Southeastern Carpenters



Federal Issues that Affect Carpenters

There are issues that directly affect the future and well-being of organized labor. The SECRC will never tell you how to vote, but we will make sure you have as much information as possible to make an informed decision. Because an informed carpenter is an informed voter. 

Check back here often. We will put the latest headlines at the top of this list…

US Department of Labor Withdraws Independent Contractor Rule

The U.S. Department of Labor today announced the withdrawal – effective May 6 – of the “Independent Contractor Rule,” to maintain workers’ rights to the minimum wage and overtime compensation protections of the Fair Labor Standards ActThe department is withdrawing the rule for several reasons, including:

  • The independent contractor rule was in tension with the FLSA’s text and purpose, as well as relevant judicial precedent.
  • The rule’s prioritization of two “core factors” for determining employee status under the FLSA would have undermined the longstanding balancing approach of the economic realities test and court decisions requiring a review of the totality of the circumstances related to the employment relationship.
  • The rule would have narrowed the facts and considerations comprising the analysis of whether a worker is an employee or an independent contractor, resulting in workers losing FLSA protections.

“By withdrawing the Independent Contractor Rule, we will help preserve essential worker rights and stop the erosion of worker protections that would have occurred had the rule gone into effect,” said U.S. Secretary of Labor Marty Walsh. “Legitimate business owners play an important role in our economy but, too often, workers lose important wage and related protections when employers misclassify them as independent contractors. We remain committed to ensuring that employees are recognized clearly and correctly when they are, in fact, employees so that they receive the protections the Fair Labor Standards Act provides.”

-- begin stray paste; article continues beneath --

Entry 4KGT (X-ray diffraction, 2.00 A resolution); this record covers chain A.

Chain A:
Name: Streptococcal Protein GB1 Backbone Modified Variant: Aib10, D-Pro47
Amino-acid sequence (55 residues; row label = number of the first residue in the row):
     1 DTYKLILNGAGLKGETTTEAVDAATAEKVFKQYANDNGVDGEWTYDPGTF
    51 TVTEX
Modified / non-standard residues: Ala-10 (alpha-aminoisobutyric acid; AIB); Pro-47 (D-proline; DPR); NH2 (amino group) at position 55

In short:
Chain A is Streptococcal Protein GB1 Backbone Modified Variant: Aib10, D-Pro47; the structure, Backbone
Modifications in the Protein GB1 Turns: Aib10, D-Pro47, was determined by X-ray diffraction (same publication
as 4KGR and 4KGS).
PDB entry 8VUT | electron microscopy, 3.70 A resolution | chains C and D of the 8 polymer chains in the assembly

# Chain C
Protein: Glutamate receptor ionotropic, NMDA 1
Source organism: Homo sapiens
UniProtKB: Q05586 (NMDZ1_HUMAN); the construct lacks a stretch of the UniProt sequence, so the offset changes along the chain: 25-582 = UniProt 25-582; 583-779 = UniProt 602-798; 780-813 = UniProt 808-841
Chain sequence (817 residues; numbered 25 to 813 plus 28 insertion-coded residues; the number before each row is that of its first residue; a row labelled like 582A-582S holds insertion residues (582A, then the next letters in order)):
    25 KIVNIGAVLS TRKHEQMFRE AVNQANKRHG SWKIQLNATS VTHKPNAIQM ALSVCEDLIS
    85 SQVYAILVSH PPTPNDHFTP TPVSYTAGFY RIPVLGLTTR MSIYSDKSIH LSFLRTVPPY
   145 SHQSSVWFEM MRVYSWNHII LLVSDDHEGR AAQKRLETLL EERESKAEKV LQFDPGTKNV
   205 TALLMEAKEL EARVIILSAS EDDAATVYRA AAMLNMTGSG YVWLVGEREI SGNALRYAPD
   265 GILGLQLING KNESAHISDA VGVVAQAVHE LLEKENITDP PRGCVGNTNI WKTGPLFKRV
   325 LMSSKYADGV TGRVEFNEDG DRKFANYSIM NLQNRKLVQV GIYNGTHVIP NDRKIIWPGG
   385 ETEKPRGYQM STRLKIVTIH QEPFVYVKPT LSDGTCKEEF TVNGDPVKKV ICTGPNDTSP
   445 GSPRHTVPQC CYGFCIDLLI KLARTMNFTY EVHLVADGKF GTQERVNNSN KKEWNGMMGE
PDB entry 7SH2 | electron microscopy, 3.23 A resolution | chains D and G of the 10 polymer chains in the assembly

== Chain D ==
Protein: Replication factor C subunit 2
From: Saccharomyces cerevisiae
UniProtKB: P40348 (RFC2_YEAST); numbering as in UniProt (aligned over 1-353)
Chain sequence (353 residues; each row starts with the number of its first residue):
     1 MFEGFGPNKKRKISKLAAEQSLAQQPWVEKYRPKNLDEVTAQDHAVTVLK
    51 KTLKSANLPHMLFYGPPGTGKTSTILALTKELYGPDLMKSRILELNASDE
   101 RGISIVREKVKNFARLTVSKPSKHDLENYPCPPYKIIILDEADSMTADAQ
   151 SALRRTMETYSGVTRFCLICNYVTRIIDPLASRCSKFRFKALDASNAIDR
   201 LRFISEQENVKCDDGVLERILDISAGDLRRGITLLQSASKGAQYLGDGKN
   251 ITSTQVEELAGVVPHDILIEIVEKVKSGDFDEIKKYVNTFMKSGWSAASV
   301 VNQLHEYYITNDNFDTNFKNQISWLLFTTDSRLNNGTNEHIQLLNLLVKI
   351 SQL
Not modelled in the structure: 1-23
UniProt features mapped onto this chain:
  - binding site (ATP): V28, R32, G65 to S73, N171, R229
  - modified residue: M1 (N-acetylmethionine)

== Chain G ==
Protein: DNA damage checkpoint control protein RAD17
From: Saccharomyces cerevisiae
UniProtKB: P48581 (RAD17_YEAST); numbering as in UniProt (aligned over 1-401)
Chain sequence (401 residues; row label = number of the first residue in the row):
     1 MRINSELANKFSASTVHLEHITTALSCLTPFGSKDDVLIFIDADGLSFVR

The FLSA includes provisions that require covered employers to pay employees at least the federal minimum wage for every hour they work and overtime compensation at not less than one-and-one-half times their regular rate of pay for every hour they work over 40 in a workweek. FLSA protections do not apply to independent contractors.

In addition to maintaining the scope of workers covered by FLSA wage and hour protections, the department anticipates that the independent contractor rule’s withdrawal will avoid a reduction in workers’ access to employer-provided fringe benefits such as health insurance and retirement plans. The withdrawal will also avoid a reduction in other benefits such as unemployment insurance and workers compensation coverage.

For more information about the FLSA or other laws it enforces, visit the Wage and Hour Division, or call toll-free 1-866-4US-WAGE.

USDOL Recovers More Than $358L in Back Wages for 50 Tennessee Workers - Fifty workers misclassified as independent contractors by an Oliver Springs home health care service provider received a total of $358,675 in back wages to resolve overtime violations found in a U.S. Department of Labor investigation. The department’s Wage and Hour Division determined Servant’s Quest – which provides at-home healthcare services for the ill or elderly – violated Fair Labor Standards Act requirements by failing to pay overtime to caregivers that the employer misclassified as independent contractors rather than employees. The employer then paid the misclassified workers straight-time wages for the hours they worked in excess of 40 in a workweek, under the pretense as independent contractors, overtime rules didn’t apply to these workers. “The misclassification of employees as independent contractors cheats workers out of wages and benefits they are entitled to under the law, hurts other employers who play by the rules, and subsequently hurts our economy,” said Acting Wage and Hour Division District Director Kenneth Stripling in Nashville, Tennessee. “These essential employees worked long hours without receiving overtime compensation. This is illegal and unacceptable, particularly amid a pandemic when they put themselves at risk to help others. The Wage and Hour Division is pursuing corrective action vigorously in those situations when workers are, in fact, employees to ensure that they receive every penny of their hard-earned wages.” For more information about the FLSA and other laws enforced by the division, contact the agency’s toll-free helpline at 866-4US-WAGE (487-9243). Learn more about the Wage and Hour Division, and use its search tool if you think you may be owed back wages collected by the division.